83.9 F
Charlotte Amalie
Thursday, May 26, 2022
HomeNewsArchivesJUDGE: FIX SEWAGE SYSTEM OR FACE CHARGES

JUDGE: FIX SEWAGE SYSTEM OR FACE CHARGES

District Court Judge Thomas Moore delivered a strong warning to the V.I. government Wednesday concerning its sewage system on St. Croix: Fix it or face contempt of court charges, fines and incarceration.
"I don’t want to make those threats," Moore told Public Works Commissioner Harold Thompson Jr. in a status hearing, "and I don’t make them idly. But we’re dealing with very serious matters."
On Tuesday, Moore toured problem areas of the island’s wastewater system — the LBJ and Figtree pump stations, a ruptured sewer line near the Melvin Evans Highway and the almost-inoperable wastewater treatment plant near the Henry E. Rohlsen Airport. He also saw first hand some of the 1.7 million gallons of raw sewage a day that is being bypassed at the Figtree station and flowing directly into the sea.
He also toured the dilapidated wastewater treatment plant that, according to U.S. Environmental Protection Agency officials, actually discharges dirtier water than what is taken in from the sewage system.
"As far as I can tell, there has been little progress made with the wastewater treatment plant in the last 16 years," Moore said. "Having seen it yesterday, I don’t understand why the [plant] is not operating. It appears to me that it would be the easiest thing in the whole system to renovate."
Moore told Thompson that as Public Works commissioner he is in the "hot seat." But the judge added that other key players in the Turnbull administration need to be involved in finding solutions. The federal court doesn’t have the authority to appropriate funds, Moore said, so it is up to the administration to find money to fix the myriad of problems that date back to a 1996 consent decree between the federal and local governments.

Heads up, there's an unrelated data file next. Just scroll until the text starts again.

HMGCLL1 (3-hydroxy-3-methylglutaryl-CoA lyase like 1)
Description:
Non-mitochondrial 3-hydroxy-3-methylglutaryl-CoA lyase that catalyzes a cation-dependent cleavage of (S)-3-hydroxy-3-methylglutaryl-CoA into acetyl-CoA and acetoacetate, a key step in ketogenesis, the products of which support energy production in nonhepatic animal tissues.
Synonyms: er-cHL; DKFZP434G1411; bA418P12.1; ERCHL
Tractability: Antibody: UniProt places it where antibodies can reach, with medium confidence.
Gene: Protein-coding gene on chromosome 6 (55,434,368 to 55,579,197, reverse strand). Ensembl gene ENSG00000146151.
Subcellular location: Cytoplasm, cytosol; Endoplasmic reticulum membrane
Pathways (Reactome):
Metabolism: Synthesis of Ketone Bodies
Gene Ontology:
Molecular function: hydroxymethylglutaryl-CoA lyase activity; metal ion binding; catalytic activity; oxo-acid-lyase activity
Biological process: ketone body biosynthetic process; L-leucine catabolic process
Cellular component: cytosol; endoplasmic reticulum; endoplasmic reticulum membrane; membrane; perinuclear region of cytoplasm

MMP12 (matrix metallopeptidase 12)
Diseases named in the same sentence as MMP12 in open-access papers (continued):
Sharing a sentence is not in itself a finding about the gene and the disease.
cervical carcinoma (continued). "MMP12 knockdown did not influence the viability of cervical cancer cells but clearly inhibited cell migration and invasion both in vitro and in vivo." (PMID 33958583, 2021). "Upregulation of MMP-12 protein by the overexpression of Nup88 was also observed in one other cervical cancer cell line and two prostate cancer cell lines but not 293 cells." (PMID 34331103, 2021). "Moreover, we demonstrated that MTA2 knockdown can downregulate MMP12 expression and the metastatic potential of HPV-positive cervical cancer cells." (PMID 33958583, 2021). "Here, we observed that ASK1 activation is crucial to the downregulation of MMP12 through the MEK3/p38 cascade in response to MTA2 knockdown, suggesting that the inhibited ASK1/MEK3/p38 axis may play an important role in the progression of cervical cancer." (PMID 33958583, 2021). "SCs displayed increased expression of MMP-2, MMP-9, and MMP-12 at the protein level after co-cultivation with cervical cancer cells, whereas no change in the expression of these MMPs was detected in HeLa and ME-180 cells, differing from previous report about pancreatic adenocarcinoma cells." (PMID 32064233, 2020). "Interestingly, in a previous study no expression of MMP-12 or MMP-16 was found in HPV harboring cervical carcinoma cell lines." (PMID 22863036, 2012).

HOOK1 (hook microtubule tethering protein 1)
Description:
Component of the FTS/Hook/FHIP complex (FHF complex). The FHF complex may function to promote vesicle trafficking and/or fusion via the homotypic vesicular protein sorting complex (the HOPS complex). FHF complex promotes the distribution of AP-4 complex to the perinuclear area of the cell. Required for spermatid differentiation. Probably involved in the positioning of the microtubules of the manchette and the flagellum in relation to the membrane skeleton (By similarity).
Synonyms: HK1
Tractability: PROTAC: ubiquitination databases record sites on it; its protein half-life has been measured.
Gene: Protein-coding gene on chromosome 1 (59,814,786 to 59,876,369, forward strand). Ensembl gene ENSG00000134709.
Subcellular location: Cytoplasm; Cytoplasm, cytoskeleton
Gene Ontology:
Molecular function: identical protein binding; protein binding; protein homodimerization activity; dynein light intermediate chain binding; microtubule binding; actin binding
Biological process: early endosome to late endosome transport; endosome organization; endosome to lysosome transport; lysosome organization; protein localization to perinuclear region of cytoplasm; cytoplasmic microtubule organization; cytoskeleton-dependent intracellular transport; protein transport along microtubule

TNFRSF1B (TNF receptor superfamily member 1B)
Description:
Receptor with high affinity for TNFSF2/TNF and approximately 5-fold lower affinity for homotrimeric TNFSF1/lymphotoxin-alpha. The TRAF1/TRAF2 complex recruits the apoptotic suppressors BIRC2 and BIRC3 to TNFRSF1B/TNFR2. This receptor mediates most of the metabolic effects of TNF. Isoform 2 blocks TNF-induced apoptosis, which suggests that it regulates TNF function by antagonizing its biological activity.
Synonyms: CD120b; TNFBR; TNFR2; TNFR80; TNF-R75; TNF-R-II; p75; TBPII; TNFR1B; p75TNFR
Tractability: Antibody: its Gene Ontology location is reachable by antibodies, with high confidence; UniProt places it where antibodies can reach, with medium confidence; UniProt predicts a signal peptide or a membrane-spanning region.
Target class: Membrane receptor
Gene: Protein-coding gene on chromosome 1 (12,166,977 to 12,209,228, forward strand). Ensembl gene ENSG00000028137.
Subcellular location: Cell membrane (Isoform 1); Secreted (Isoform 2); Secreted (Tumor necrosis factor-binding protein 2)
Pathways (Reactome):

"It’s gone on too long. I’ve been as patient as possible," Moore said. He told Thompson that he and Gov. Charles W. Turnbull "are reaping the consequences of neglect of many, many years."
In court Wednesday, Moore, Public Works officials and Assistant U.S. Attorney Donald Frankel hashed out tentative dates for the completion of repairs spelled out in an order Moore issued in February. Moore, the St. Thomas/St. John-based District Court judge, is hearing the case because he originaly presided over the consent decree. He said he would take the information he has heard over the last two days and issue an order on Friday setting out a definitive timetable in which the wastewater system must be operational.
"If these dates aren’t met, there will be very, very serious consequences" including fines and incarceration, he said.
While Public Works can utilize a $2 million wastewater account funded with bond proceeds for capital improvement projects, it can’t use the money to cover operational expenses. That is a major hurdle, Thompson said, because part of Moore’s February order calls for Public Works to hire an independent contractor to operate not only the treatment plant on St. Croix but several on St. Thomas. There is no money to pay for such a contract, which would be for at least a year, he said.
Thompson said that normally such costs would be covered by the Sewer Fund, which is funded by sewer use fees and property taxes. But that fund is already $2 million in the red, he said.
"Operating expenses is one of my biggest worries now," Thompson said in a subsequent interview. "I’ve got to overcome these obstacles to take care of pressing operation needs that won’t go away." Finding the necessary funding "won’t be easy, but it is critical," he added.
Public Works had proposed to use fines paid by the V.I. government under the consent decree in 1996. Under an agreement, the territory ultimately paid $400,000 in penalties and deposited another $1.1 million in a trust fund for wastewater system repairs. But according to Frankel, that money has been spent.
The parties are now negotiating penalty amounts for consent decree violations for 1997, 1998 and 1999.
Meanwhile, as millions of gallons of sewage continue to flow into the sea around St. Croix, Moore said he won’t allow Public Works to blow any more deadlines. To change dates, he said Public Works would have to file written motions in court. "Changes will have to be fairly extraordinary," he said.

Print Friendly, PDF & Email
Keeping our community informed is our top priority.
If you have a news tip to share, please call or text us at 340-228-8784.




Support local + independent journalism in the U.S. Virgin Islands